Yahoo Answers is shutting down on May 4th, 2021 (Eastern Time) and the Yahoo Answers website is now in read-only mode. There will be no changes to other Yahoo properties or services, or your Yahoo account. You can find more information about the Yahoo Answers shutdown and how to download your data on this help page.
Information about Chinese New Year
- WIngLv 51 decade agoFavorite Answer
You can find more information on Wikipedia (http://en.wikipedia.org/wiki/Chinese_New_Year), below is part of the information.
Chinese New Year (simplified Chinese: 农历新年; traditional Chinese: 農曆新年; pinyin: Nónglì xīnnián; literally: "Agrarian Calendar New Year") or Spring Festival (simplified Chinese: 春节; traditional Chinese: 春節; pinyin: Chūnjié) is the most important of the traditional Chinese holidays. It is sometimes called the Lunar New Year, especially by people outside China. It is an important holiday in East Asia. The festival traditionally begins on the first day of the first lunar month (Chinese: 正月; pinyin: zhēng yuè) in the Chinese calendar and ends on the 15th; this day is called Lantern Festival (simplified Chinese: 元宵节; traditional Chinese: 元宵節; pinyin: yuánxiāojié).
Chinese New Year's Eve is known as Chúxī (除夕). Chu literally means "pass" and xi means "Eve".
Celebrated in areas with large populations of ethnic Chinese, Chinese New Year is considered a major holiday for the Chinese and has had a strong influence on the new year celebrations of its geographic neighbours, as well as cultures with whom the Chinese have had extensive interaction. These include Koreans, Mongolians, Nepalese, Bhutanese, Vietnamese, and formerly the Japanese before 1873. In Singapore, Indonesia, Malaysia, the Philippines, Thailand, and other countries with significant Chinese populations, Chinese New Year is also celebrated, largely by overseas Chinese, but it is not part of the traditional culture of these countries. In Canada, although Chinese New Year is not an official holiday, many ethnic Chinese hold large celebrations and Canada Post issues New Year's themed stamps in domestic and international rates.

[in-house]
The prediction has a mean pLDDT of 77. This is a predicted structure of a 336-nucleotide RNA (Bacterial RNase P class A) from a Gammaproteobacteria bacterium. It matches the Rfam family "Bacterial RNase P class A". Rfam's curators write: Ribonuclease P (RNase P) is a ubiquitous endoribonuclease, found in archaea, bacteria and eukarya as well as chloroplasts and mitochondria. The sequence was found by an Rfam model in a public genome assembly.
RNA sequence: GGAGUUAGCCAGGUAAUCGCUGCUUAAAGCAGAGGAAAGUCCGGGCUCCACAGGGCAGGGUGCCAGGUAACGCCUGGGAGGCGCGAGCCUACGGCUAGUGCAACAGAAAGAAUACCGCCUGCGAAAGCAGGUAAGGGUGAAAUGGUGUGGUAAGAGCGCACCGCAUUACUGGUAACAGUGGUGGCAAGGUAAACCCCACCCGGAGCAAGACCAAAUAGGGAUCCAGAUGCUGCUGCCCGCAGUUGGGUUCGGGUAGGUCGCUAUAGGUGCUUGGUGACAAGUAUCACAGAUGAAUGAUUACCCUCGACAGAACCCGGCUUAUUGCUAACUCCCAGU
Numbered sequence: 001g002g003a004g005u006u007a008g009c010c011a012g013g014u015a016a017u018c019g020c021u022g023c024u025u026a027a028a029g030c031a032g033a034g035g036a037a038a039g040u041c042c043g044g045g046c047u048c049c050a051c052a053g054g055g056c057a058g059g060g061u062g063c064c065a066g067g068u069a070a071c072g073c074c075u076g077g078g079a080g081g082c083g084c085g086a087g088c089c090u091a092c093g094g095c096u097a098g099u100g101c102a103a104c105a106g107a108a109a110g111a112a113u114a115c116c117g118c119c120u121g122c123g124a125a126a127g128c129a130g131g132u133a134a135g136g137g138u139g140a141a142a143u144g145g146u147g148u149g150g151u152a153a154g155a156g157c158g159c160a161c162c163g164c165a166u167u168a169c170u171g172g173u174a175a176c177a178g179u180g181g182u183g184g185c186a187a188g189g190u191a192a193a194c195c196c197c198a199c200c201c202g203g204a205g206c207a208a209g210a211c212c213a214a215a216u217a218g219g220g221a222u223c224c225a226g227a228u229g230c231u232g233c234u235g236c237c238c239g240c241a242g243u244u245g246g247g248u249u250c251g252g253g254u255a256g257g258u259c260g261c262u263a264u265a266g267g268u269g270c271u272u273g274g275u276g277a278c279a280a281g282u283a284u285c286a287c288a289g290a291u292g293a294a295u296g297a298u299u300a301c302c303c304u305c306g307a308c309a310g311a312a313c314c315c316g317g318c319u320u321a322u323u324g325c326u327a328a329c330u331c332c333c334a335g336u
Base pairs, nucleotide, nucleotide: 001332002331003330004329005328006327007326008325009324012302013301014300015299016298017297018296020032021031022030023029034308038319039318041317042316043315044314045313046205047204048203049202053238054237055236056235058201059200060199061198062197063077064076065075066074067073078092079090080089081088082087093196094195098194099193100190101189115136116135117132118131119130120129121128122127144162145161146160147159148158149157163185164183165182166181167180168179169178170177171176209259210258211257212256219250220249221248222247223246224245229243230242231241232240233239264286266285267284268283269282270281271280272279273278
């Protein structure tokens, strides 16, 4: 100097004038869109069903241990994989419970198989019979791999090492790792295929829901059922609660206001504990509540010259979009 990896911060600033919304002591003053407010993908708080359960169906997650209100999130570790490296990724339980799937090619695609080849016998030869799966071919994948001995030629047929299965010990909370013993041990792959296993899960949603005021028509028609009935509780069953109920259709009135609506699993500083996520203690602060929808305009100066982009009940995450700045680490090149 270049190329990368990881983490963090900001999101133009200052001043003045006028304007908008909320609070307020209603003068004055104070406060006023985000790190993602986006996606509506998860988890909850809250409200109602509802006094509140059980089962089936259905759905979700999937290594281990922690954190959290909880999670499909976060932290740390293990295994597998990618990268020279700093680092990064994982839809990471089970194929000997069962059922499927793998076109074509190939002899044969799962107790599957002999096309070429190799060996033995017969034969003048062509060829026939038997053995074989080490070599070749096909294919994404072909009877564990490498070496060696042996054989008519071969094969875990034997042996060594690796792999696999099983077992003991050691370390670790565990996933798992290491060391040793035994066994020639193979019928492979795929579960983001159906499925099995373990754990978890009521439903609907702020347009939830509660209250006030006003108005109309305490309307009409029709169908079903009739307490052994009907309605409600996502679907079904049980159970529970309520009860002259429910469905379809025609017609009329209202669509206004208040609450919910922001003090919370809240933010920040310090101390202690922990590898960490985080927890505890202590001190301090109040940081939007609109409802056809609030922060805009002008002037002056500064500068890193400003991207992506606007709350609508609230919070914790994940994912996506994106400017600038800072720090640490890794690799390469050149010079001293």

Although the traditional Chinese calendar did not use continuously numbered years, its years are now often numbered from the reign of Huangdi outside China. But at least three different years numbered 1 are now used by various writers, causing the year beginning in 2008 to be 4706, 4705, or 4645.